Why are the stars naughty? 3D simulations reveal the origin of mysterious geysers

Why are the stars naughty? 3D simulations reveal the origin of mysterious geysers

Snapshot from modeling whipped gas that hides a star 80 times more massive than the Sun. The intense light from the stellar core pushes the outer compartments filled with helium, due to which material is thrown out in the form of geysers. Solid colors indicate areas of greater intensity. Translucent purple - the density of the gas, and lighter marked dense areas

Astrophysicists have finally found an explanation for the sudden changes in mood and moods in some of the largest, brightest and rarest stars in the universe. It is known that bright blue variables periodically flash in dazzling flashes, referred to as stellar geysers. These powerful eruptions release valuable materials into space (often of planetary composition) within a few days. But the reason for this instability for dozens of years remained a mystery.

Now, new 3D simulations indicate that turbulent motion in the outer layers of a massive star forms dense clumps of stellar material. They capture bright starlight (like a sail), spewing material into space. After ejection of sufficient mass, the star calms down until its outer layers are re-formed, and the cycle does not restart. It is important for researchers to understand the reason for the appearance of stellar geysers, because each extremely massive star is likely to spend part of life as a bright blue variable. These massive stars, despite a small amount, largely determine the galactic evolution through stellar winds and supernova explosions. Moreover, after death, they leave behind black holes. Bright blue variables (LBV) are rare objects, so only about a dozen of such spots are observed in and around the Milky Way. Large-scale stars are able to exceed the solar mass by 100 times and approach the theoretical limit. LBV is also incredibly bright, where some are ahead of our star 1 million times!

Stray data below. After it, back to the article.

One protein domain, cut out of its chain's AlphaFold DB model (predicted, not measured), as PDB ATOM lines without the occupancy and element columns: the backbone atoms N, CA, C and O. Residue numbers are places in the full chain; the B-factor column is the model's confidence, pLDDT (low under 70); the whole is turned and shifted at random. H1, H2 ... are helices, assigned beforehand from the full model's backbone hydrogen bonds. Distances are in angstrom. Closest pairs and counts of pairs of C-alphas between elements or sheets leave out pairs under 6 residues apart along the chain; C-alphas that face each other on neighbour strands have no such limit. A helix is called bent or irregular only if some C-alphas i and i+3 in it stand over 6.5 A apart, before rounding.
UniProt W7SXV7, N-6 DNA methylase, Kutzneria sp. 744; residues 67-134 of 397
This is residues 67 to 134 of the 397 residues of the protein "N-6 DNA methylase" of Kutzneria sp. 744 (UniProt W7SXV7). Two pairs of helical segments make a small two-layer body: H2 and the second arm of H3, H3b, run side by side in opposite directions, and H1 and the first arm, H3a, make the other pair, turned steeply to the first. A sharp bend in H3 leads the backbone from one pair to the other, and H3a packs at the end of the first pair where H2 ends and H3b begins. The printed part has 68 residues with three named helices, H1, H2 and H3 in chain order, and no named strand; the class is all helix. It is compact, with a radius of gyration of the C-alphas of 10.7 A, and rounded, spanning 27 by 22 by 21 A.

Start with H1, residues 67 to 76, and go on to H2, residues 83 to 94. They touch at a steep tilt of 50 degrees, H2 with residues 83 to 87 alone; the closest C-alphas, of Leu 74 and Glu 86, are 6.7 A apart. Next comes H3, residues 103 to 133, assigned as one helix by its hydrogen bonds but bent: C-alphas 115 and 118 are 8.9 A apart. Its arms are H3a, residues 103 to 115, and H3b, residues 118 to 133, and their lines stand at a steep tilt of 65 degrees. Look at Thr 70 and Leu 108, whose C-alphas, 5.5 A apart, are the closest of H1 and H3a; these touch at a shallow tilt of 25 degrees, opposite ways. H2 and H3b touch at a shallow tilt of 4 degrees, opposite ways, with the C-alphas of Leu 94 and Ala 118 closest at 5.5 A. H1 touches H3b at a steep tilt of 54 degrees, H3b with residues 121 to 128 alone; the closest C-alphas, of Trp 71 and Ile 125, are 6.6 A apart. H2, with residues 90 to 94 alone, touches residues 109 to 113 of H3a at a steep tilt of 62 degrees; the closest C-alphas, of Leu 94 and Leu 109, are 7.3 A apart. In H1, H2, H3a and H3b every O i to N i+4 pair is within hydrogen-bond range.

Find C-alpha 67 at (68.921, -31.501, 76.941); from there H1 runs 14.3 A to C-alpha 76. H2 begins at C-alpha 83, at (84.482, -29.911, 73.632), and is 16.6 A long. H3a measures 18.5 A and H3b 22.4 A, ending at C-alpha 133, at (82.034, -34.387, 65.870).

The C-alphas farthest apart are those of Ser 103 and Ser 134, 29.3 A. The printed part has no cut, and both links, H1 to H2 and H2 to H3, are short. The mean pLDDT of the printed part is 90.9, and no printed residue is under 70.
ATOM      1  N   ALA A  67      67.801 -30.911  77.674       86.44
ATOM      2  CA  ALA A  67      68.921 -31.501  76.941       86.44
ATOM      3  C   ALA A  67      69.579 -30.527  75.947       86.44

Scientists believe that the opposition of extreme gravitational material and extreme luminosity leads to these large-scale bursts. But the absorption of a photon by an atom requires that the electrons be connected by orbits around the nucleus of an atom. In the deepest and hottest star layers, matter behaves like a plasma with electrons unattached to atoms. In cooler outer layers, electrons begin to return to their native atoms, and therefore are able to absorb photons again.

Early explanations of flares predicted that elements such as helium in the outer layers are able to absorb enough photons to overcome gravity and break out into space as a flash. But simple one-dimensional calculations failed to confirm this hypothesis: the outer layers did not look dense enough to catch the light and overload gravity. But these simple calculations did not reflect the full picture of the complex dynamics in a massive star. Scientists decided to use a more realistic approach and created a detailed 3D computer simulation of how matter, heat and luminous flux come into contact in giant stars. In the calculations, it took more than 60 million hours of the computing processor.

In simulations, the average density of the outer layers was too low for the material to fly, as predicted by one-dimensional calculations. But the new ones showed that convection and mixing in the outer layers caused some areas to become denser than others and eject. Such eruptions occur during time intervals (days or weeks) when a star “thickens” and its brightness fluctuates. It is believed that such stars each year are capable of losing 10 billion trillion metric tons of material, which is twice the Earth’s mass.

The researchers plan to improve the accuracy of simulations by adding other effects, such as stellar rotation. This will facilitate the ejection of material into the space near the rapidly rotating equator, rather than fixed poles.

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